Why should you prioritize appealing food? What’s the difference between food satisfaction and food morality?
An essential way to tune into your body’s needs is to prioritize food satisfaction over food morality. This includes rejecting judgments and biases associated with food, focusing on how different foods make your body feel, and giving yourself unconditional permission to eat what you want.
Below is advice on how to love food without feeling guilty about eating.
Prioritize Food Satisfaction Over Food Morality
Intuitive Eating by Evelyn Tribole and Elyse Resch explains that shifting away from food morality to food satisfaction helps you avoid the cycle of dieting, intense cravings, indulgence, and guilt. To overcome the cycle of dieting and negative self-judgment, they suggest focusing on how foods nourish and satisfy your body, rather than labeling them as “good” or “bad.” They recommend the following steps for achieving this:
1) List all of the foods that appeal to you and identify those you’ve been judging as “bad.”
2) Eat each of these so-called “bad” foods, paying close attention to how they make you feel physically. For example, you might identify fries as “bad” and note that eating more than a handful satisfies your taste buds but makes you feel bloated and lethargic.
3) Identify any judgments that trigger feelings of guilt or shame associated with eating these foods. For example, you might believe that fries have no nutritional value, leading to a sense of wrongdoing when consuming them.
4) Examine whether your judgments align with your body’s needs. For example, question why you believe fries have no nutritional value, if this belief truly benefits your well-being, and if fries can fulfill your physical needs when eaten in moderation.
5) Give yourself permission to continue eating the foods that make your body feel good, and allow yourself to savor the experience of eating them without guilt or self-judgment.
Question, Fact-Check, and Reframe Moral Food Labels
Eating disorder specialists offer complementary advice for prioritizing food satisfaction over food morality. Like Tribole and Resch’s advice, it includes self-reflection, and it also adds a fact-checking step to help you reframe ideas about food morality and describe food objectively.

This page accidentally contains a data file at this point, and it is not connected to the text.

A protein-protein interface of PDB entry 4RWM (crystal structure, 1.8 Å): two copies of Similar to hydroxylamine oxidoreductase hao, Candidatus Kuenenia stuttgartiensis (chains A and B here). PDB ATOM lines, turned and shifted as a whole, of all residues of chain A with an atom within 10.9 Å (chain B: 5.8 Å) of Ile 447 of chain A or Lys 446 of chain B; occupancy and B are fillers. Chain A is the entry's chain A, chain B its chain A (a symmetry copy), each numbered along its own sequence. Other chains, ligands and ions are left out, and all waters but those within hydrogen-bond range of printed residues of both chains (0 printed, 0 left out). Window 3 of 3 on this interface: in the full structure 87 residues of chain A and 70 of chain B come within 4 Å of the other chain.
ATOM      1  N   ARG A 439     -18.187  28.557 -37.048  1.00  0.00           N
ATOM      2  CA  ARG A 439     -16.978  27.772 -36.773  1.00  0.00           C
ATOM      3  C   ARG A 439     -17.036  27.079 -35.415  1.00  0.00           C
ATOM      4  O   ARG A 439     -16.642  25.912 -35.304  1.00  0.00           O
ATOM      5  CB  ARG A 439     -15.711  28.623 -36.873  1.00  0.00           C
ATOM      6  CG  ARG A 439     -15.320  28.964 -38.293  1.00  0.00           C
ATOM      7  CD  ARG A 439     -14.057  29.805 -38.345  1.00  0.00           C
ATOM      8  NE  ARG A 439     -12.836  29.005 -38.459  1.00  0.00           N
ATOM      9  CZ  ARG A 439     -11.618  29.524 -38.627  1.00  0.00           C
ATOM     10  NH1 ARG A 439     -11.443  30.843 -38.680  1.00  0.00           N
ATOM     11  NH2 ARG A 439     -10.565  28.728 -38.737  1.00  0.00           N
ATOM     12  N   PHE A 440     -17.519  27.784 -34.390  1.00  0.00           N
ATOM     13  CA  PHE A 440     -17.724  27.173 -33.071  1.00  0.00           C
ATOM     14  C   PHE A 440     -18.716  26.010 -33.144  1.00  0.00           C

1) Consider why you assigned specific food labels and how these labels impact you by answering the following questions:
- What or who is the original source of the label?
- Should you be giving that source authority?
- What rules have you created for that food based on its given moral value?
- What happens if you eat “good” food?
- What happens if you eat “bad” food?
- Does assigning moral value to the food help you be more flexible with your eating?
- What would happen if you let go of the label altogether?
- How would letting go of the label change your relationship with that food?
- Would you tell anyone else to use this morality system to guide their eating habits?
2) Engage in fact-checking to determine if your food judgments are objectively true. Achieve this by seeking credible sources and scientific research to validate or debunk the claims you’ve assumed about specific foods.
3) Release guilt and self-judgment for your food choices by using neutral, objective language to describe food. For instance, instead of labeling cookies as “junk” food, use descriptive terms like “flavored biscuits” or “crumbly baked goods” that focus on texture, smell, or other objective characteristics.
Focusing on What Feels Good to Your Body Helps Fulfill Your Nutritional Needs
According to Tribole and Resch, in addition to helping you cultivate a healthy relationship with food, releasing food judgments also helps you fulfill your nutritional needs. While the authors emphasize the importance of getting all the nutrients your body needs, they acknowledge that maintaining your nutritional needs without experiencing negative emotions can be challenging, as it involves making food judgments. For example, feeling like you should eat a salad instead of fries because it’s the healthier option may trigger conflicting emotions such as guilt for preferring fries and resentment for depriving yourself of what you want.
However, by following the preceding advice and focusing on what feels good to your body, you’ll become more conscious of how food affects you physically, and you’ll naturally choose foods that feel satisfying and meet your nutritional needs. Additionally, because you’ll no longer deprive yourself of so-called unhealthy foods, your cravings for them will diminish.
(Shortform note: Michael Greger (How Not to Diet) offers advice that may seem contradictory to the authors’ advice for tuning in to your body’s needs but actually complements it. While Tribole and Resch say that you should never make food judgments or deprive yourself, Greger argues that you should avoid highly processed foods because they’re never good for your health—they cause numerous diseases and can desensitize your palate, making natural foods less appealing. Most importantly, they’re engineered to encourage overeating, which disrupts your body’s hunger and fullness cues. Therefore, by steering clear of highly processed foods, you’ll find it easier to attune to your body and make choices that align with your overall well-being.)
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- Why eating is often associated with guilt, shame, and fear
- How diets damage your relationship with food
- Ways to cultivate a healthy relationship with food